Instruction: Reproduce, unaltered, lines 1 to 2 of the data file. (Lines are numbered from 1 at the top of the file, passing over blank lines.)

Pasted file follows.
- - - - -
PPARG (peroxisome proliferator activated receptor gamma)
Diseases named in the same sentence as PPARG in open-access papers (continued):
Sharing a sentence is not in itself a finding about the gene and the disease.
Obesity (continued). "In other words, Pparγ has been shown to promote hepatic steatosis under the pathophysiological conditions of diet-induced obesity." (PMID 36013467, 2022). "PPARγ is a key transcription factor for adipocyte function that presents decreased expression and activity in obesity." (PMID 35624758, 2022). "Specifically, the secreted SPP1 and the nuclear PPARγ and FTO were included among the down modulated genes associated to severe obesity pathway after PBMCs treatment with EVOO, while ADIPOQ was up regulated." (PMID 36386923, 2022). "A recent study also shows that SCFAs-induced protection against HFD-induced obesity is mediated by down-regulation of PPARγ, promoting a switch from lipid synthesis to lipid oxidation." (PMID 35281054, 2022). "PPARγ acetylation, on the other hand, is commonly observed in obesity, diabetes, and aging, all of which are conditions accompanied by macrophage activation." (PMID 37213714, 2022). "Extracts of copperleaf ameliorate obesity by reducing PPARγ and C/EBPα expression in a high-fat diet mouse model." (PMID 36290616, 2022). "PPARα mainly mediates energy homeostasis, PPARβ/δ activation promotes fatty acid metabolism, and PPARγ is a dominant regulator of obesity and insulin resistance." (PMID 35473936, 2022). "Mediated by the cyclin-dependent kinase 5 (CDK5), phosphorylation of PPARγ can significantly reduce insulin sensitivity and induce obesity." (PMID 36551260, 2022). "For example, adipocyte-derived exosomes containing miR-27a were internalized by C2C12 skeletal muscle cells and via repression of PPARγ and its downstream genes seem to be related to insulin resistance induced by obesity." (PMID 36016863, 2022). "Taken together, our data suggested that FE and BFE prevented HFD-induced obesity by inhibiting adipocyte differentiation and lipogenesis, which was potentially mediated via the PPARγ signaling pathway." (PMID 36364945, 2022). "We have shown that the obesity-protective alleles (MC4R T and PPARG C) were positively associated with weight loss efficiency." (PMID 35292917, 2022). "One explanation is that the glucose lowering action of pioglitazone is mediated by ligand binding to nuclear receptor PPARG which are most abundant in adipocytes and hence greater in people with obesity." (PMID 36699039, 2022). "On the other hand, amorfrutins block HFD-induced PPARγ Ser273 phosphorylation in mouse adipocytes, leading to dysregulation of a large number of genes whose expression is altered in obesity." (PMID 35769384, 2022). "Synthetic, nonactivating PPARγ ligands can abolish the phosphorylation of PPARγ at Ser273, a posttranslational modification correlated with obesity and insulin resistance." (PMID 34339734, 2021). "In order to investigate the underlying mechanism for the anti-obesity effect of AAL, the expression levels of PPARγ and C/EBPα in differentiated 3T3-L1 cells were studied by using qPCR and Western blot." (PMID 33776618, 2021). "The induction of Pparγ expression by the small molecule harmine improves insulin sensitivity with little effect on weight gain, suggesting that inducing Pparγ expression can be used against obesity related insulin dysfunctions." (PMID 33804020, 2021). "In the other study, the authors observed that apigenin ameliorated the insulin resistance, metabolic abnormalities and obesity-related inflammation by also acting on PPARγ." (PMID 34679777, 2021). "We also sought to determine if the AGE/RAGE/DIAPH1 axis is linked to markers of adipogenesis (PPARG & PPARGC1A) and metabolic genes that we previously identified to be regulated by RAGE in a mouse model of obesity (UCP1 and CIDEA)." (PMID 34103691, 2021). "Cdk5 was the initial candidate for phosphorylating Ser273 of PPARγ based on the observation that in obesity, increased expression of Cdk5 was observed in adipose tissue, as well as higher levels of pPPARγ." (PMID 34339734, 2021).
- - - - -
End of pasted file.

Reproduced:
PPARG (peroxisome proliferator activated receptor gamma)
Diseases named in the same sentence as PPARG in open-access papers (continued):